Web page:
What's That Bug? does not endorse extermination

Nymphalis sp. From Iran
Sun, Mar 29, 2009 at 9:30 AM
Hi… I found this worn piece of beauty on the first days of spring in Tehran, Iran… It was flying elegantly over the river and sometimes sipping sap from willow barks…I’m doubtful between Nymphalis polychloros and N. xanthomelas… There are a lot of Salix. spp plants there… Do you have any idea how can I find its eggs/larvae?
Thanks a lot…
Mohsen Arooni,
Tehran, Iran…

Tortoiseshell from iran

Yellow Legged Tortoiseshell fromIran

Hi Mohsen,
We don’t get many submissions from Iran, so we are very happy to have received your butterfly image. Here in the U.S., butterflies in the genus Nymphalis with markings similar to your specimen are known as Tortoiseshell Butterflies. Another relative in the genus with distinctively different markings is the Mourning Cloak, known as the Camberwell Beauty in England. Nymphalis species often hibernate as adults, emerging with the first warm spring days. Willow is a common food plant for North American members of the genus, and we suspect that the same may be true for the Iranian species. Search for the spiny caterpillars on the willow leaves.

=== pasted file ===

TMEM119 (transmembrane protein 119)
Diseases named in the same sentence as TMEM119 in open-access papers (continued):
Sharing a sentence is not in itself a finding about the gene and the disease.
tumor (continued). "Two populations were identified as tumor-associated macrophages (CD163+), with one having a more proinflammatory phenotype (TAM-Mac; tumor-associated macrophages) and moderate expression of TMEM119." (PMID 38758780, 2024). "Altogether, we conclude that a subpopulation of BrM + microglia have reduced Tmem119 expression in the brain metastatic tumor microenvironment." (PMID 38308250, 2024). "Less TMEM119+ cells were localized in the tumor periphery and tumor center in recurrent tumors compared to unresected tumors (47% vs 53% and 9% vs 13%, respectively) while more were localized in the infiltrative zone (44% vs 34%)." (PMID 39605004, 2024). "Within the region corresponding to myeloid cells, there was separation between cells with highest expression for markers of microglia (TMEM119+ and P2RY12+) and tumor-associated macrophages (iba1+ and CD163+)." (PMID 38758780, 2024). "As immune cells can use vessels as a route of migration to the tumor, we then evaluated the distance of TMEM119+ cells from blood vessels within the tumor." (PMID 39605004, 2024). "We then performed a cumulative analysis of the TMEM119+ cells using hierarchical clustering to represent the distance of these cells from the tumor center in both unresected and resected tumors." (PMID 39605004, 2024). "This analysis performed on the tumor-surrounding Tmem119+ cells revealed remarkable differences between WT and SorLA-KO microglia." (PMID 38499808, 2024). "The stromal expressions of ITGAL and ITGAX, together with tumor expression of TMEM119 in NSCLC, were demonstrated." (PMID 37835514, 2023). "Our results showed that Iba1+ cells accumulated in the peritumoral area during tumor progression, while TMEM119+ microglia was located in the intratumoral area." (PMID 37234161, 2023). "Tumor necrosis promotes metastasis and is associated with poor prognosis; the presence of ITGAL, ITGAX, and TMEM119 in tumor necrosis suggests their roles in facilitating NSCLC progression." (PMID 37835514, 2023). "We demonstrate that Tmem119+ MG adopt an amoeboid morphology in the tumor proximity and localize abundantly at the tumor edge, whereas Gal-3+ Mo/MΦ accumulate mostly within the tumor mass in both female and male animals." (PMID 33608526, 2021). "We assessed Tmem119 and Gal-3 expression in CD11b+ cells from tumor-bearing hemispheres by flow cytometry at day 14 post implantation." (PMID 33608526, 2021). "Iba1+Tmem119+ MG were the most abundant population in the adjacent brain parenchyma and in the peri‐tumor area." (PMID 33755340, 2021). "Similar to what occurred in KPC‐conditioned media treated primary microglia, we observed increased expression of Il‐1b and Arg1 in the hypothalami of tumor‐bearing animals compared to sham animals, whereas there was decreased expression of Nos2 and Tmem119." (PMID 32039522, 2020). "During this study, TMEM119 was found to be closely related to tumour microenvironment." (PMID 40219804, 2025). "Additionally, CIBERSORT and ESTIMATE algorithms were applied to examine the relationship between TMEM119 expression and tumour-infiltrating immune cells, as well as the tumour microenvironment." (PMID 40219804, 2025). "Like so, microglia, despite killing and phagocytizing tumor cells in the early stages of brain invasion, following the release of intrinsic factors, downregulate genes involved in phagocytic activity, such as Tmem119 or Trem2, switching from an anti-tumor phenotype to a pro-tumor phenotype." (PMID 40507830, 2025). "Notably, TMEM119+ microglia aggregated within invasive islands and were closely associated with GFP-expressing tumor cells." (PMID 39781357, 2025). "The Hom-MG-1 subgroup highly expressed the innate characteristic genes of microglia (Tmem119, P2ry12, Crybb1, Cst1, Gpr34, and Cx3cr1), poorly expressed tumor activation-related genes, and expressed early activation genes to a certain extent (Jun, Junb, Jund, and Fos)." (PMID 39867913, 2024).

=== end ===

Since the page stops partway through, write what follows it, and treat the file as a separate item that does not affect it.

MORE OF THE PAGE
What's That Bug? does not endorse extermination

8 Responses to Yellow Legged Tortoiseshell from Iran

  1. mohsen says:

    Thanks a lot for your reply… After examining images from the useful website “Butterflies and moths of Europe and North Africa” I discovered that its actually Nymphalis xanthomelas, or “The Yellow legged Tortoiseshell”…